Re: A day in the life of a windsurfer - survival story

From: Bob Prevett (
Date: Thu Apr 09 1998 - 13:06:45 PDT

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From: "Bob Prevett" <>
Message-Id: <>
Date: Thu, 9 Apr 1998 13:06:45 -0700
Subject: Re: A day in the life of a windsurfer - survival story
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resend - didn't seem to make it out first time:

I just read Carlos' story; damn, that was intense.

It seems that a lot of rescue situations occur when the board and rig seperate. It is
essential that we take the steps to prevent this from happening. Carlos makes an
important point along these lines: check your equipment, toss and replace
lines/universals that are suspect.

However, there are steps that one can take to help prevent the rig from seperating
from the board in case of mast-base or universal failure. These steps really work!;
I've been using them for the last three years (after the Rob Novak "swimming to the
bridge" story).

The basic idea is to provide fail-safes for the various ways a rig can seperate from a
board. I use the common Windsurf Hawaii star base, so the detailed instructions apply
to that setup, but could probably be extended to other bases as well.

Failure mode 1 - mast base slides out of mast track: To prevent this, there is a
little leash line that is attached to the base through a hole. My F2 has a hole in
the front of the mast base slot, through which I have a second leash line attached.
Once I tighten down the mast base, I just tie these two lines together. If the mast
base slides out, the tied lines prevent the board and rig from getting more than a
foot away from each other. I also keep a spare mast base nut in my safety pack. This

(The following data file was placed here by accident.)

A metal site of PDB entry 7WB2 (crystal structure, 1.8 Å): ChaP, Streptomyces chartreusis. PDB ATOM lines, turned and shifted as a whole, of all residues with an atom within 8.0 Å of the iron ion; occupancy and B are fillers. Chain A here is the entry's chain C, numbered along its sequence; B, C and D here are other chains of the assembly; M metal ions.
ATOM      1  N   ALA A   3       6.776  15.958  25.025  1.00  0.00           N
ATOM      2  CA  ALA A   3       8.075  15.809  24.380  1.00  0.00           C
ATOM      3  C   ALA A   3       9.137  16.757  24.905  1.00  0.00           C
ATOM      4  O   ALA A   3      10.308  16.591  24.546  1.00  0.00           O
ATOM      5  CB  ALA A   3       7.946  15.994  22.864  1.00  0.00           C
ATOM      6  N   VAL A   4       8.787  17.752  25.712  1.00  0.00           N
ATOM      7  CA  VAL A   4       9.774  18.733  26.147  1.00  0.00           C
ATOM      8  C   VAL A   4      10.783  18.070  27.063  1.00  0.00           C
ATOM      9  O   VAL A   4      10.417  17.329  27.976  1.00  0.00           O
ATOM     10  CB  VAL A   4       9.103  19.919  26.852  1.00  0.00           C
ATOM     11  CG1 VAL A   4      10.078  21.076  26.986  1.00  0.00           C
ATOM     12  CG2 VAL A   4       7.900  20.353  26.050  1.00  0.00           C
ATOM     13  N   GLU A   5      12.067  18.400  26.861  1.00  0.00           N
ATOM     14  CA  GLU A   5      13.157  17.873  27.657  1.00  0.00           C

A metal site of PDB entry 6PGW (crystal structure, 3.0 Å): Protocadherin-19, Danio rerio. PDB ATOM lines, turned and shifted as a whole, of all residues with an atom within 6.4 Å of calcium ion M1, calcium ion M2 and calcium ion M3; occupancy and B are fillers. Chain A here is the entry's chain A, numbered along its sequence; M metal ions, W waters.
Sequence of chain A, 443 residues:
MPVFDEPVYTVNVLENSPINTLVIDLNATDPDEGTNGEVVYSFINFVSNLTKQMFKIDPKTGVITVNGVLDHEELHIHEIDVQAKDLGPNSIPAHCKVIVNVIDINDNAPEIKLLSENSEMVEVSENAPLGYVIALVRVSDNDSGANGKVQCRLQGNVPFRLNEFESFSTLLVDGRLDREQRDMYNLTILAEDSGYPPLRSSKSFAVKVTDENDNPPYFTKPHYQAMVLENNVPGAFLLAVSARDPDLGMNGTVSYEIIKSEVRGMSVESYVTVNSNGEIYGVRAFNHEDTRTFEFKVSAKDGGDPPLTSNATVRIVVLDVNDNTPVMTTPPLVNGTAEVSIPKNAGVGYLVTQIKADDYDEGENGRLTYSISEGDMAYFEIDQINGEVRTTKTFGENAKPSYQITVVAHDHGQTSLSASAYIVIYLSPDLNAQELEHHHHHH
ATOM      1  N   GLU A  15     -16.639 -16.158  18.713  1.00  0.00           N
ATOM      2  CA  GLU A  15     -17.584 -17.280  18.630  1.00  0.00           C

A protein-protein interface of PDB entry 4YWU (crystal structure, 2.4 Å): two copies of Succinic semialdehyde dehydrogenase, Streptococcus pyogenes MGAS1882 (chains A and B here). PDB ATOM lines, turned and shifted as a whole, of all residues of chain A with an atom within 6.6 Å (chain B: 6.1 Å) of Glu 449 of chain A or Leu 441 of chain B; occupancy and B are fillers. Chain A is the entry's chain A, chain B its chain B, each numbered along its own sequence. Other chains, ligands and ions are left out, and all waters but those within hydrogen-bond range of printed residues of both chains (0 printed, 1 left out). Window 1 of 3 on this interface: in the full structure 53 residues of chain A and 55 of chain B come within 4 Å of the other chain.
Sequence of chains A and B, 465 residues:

system avoid a rescue situation on a 5.0m2 day two summers ago.

Failure mode 2 - the universal rubber hourglass shears/rips: To prevent this, the mast
base universal has this blue webbing on either side of the hourglass. If the
hourglass rips, the webbing holds this together. So, it's important to have a mast
base that has this safety feature. I have seem some tendon type universals with a
little crappy piece of line that supposedly serves the same purpose; looks flimsy to
me. At Coyote last summer, my hourglass did blow out. That blue webbing worked so
well that I sailed back in on a full powered plane without the rig bashing down on the
deck of my board. Walked over to ASD, bought a new base, and was back on the water in
20 minutes!

Failure mode 3 - the clip at the top of the base which connects to the extension
fails: To prevent this, I tie off the excess downhaul line to the top cup of the mast
base. If the clip fails, board and rig will not get more than a foot apart. I haven't
a clip failure yet, but I think that I am covered for clip failure. This approach
does not have any line binding issues since the top cup twists with the rig.

There are certainly less common failure modes for which I am not covered; example: the
bolts at top or bottom of the hourglass shearing off. So the best bet is to replace
the universal earlier rather than later.

If any Third Ave sailor would like to see how exactly I do method 1 and 3, I'm usally
at 3rd when it's blowing, drive a gold Acura Legend and sail an F2 Axxis with Neil
Pryde sails; just flag me down, I would be happy to show others.

Bob "mudman" Prevett

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